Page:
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Is this a VS compiler bug with references?


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#1 Raptisoft   Members   -  Reputation: 171

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Posted 20 January 2014 - 09:31 AM

Hi all,

 

I ran into a funny problem today... using visual studio 2010, I did this:

Quad& aQuad=aSprite1.GetTextureQuad();
printf("Quad Center: %f,%f",aQuad.Center().mX,aQuad.Center().mY);

//
// Re-use the reference...
//
aQuad=aSprite2.GetTextureQuad();
printf("Quad Center (2): %f,%f",aQuad.Center().mX,aQuad.Center().mY);


....and I get the same value for both printfs-- the value that came from aSprite2.  It's like it completely discarded the referenced data to aSprite1.

 

If I change it to this:

Quad& aQuad=aSprite1.GetTextureQuad();
printf("Quad Center: %f,%f",aQuad.Center().mX,aQuad.Center().mY);

//
// Use a whole new reference!
//
Quad& aQuad2=aSprite2.GetTextureQuad();
printf("Quad Center (2): %f,%f",aQuad2.Center().mX,aQuad2.Center().mY);

...Then it works as expecting, printing out two different center points for two different quads.

 

So my question is, am I running into a compiler bug here, or is this a known shortcoming of references that I've just never heard of until this point?

 

Thanks!


Edited by Raptisoft, 20 January 2014 - 09:34 AM.


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#2 BitMaster   Crossbones+   -  Reputation: 3784

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Posted 20 January 2014 - 09:41 AM

References can only be initialized once. Ever.

In your first code sample aQuad is initialized to whatever reference aSprite1.GetTextureQuad() returns (are you absolutely certain, by the way, that you are not running into undefined behavior here? Code like that always makes me go 'oh-oh'). The second assignment then calls the copy constructor of Quad to copy the content of aSprite2.GetTextureQuad() into the reference (and by implication overwrites aSprite1).

Assuming for a moment your code used pointers instead of references, you are doing this:
Quad* aQuad=aSprite1.GetTextureQuad();
printf("Quad Center: %f,%f",aQuad-<Center().mX,aQuad->Center().mY);

//
// Re-use the reference...
//
*aQuad= *aSprite2.GetTextureQuad();
printf("Quad Center (2): %f,%f",aQuad->Center().mX,aQuad->Center().mY);
References are really not intended for what you try to make them do.

#3 Raptisoft   Members   -  Reputation: 171

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Posted 20 January 2014 - 11:11 AM

Thanks!  So it was just something I didn't know.  I think this is the first time I ever even tried to initialize one twice (I tend to treat references a pointers that can never be null).

 

However, just to be clear-- I WAS trying to overwrite the contents-- after I was done with them.  I was just re-using a variable.  I expected the contents of the Quad& reference to be filled in the same way that *Quad's contents would have been filled-- procedurally as the program went along.



#4 SeanMiddleditch   Members   -  Reputation: 4739

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Posted 20 January 2014 - 11:43 AM

Thanks!  So it was just something I didn't know.  I think this is the first time I ever even tried to initialize one twice (I tend to treat references a pointers that can never be null).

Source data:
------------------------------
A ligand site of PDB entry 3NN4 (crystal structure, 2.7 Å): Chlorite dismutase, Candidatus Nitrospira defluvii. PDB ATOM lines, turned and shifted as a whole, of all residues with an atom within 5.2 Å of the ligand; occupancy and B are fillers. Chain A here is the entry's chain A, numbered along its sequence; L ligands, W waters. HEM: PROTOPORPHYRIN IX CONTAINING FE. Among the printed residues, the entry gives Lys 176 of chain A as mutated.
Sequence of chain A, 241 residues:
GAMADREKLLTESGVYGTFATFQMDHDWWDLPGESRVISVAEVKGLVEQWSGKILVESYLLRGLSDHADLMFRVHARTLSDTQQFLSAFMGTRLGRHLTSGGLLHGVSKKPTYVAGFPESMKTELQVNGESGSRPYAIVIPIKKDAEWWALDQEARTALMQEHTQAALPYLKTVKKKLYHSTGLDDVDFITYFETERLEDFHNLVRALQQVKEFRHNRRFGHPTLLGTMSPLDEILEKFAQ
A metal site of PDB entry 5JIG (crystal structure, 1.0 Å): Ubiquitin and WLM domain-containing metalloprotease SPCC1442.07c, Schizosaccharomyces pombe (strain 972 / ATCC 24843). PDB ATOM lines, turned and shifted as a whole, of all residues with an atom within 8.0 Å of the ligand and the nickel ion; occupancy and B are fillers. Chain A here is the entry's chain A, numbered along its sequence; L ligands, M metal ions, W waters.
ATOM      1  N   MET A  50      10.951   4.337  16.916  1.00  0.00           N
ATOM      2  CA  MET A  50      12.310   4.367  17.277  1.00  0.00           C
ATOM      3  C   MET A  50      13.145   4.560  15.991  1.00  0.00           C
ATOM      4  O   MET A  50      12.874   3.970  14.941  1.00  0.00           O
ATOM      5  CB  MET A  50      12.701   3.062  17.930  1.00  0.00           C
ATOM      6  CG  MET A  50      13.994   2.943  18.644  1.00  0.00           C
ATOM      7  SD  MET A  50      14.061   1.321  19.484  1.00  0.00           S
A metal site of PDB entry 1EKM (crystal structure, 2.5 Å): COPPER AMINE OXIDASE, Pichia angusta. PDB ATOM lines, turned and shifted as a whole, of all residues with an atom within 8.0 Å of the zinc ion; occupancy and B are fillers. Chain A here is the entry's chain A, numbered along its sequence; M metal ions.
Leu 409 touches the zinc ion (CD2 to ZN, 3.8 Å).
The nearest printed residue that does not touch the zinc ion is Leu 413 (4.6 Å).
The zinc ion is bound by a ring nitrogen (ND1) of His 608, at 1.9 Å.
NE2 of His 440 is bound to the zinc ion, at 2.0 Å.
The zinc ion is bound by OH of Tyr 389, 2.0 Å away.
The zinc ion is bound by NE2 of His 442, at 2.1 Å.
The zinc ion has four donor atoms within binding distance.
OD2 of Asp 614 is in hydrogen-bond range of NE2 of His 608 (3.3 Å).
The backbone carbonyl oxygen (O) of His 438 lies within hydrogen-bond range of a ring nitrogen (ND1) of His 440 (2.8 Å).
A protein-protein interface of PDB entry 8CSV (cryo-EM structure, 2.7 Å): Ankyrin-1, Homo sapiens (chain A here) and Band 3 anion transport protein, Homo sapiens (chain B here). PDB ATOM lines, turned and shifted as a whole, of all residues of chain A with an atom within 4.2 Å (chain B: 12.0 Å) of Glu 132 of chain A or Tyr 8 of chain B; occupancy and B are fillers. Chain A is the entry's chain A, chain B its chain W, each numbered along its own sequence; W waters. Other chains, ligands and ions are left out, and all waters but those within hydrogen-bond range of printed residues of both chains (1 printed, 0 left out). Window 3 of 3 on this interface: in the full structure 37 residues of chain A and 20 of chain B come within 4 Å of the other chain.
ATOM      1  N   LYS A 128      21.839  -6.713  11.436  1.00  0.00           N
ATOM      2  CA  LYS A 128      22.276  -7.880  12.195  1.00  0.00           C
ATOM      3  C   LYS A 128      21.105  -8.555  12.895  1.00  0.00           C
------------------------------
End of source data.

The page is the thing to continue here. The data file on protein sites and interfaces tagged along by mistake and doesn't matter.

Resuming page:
While I do recommend understanding that C++ references are in every real-world implementation basically just pointers that can't be assigned null (though you can get a null reference with a small bit of trickery), I also highly recommend understanding that conceptually that's not what a reference is. It's an alias for another object. There's a much bigger and better reason why C++ has references besides being non-nullable pointers.
 

However, just to be clear-- I WAS trying to overwrite the contents-- after I was done with them.  I was just re-using a variable.  I expected the contents of the Quad& reference to be filled in the same way that *Quad's contents would have been filled-- procedurally as the program went along.


That is how they should behave. The code as you posted it (if I make a few assumptions about the rest of the code) should output what you expected. Get the first quad, print those values, _then_ overwrite it with the second quad's values, then write those new values.

But that all depends on what the return type of GetTextureQuad is. Because you're using non-const references to store the return value you might be running into undefined behavior if GetTextureQuad does not also return a reference. The compiler may be reordering the code in ways it's totally allowed to (it's allowed to do anything it damn well wants with undefined behavior) if you're writing "illegal" code. I can't say for sure that's what is happening without seeing a complete _simplified_ code example (few people are interested in reading your entire codebase) that exhibits the problem. Certainly however I've never once seen any compiler erroneously reorder code just because of a reference (in valid code), and we've been using VS2010 for years now on some _very_ big and complex game codebases.

Compile with the highest warning level and "warnings as errors" turned on. Always. It'll help catch language violations early. Even seasoned professionals (or _especially_ seasoned professionals) turn those on.


Edited by SeanMiddleditch, 20 January 2014 - 06:38 PM.


#5 Mito   Members   -  Reputation: 827

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Posted 21 January 2014 - 03:36 AM

Get us the declaration of aSprite1.GetTextureQuad().

 

I think your problem is that GetTextureQuad() returns by value, that would create a temporary object and then get a reference to it.

 

here's some info: http://www.herbsutter.com/2008/01/01/gotw-88-a-candidate-for-the-most-important-const/






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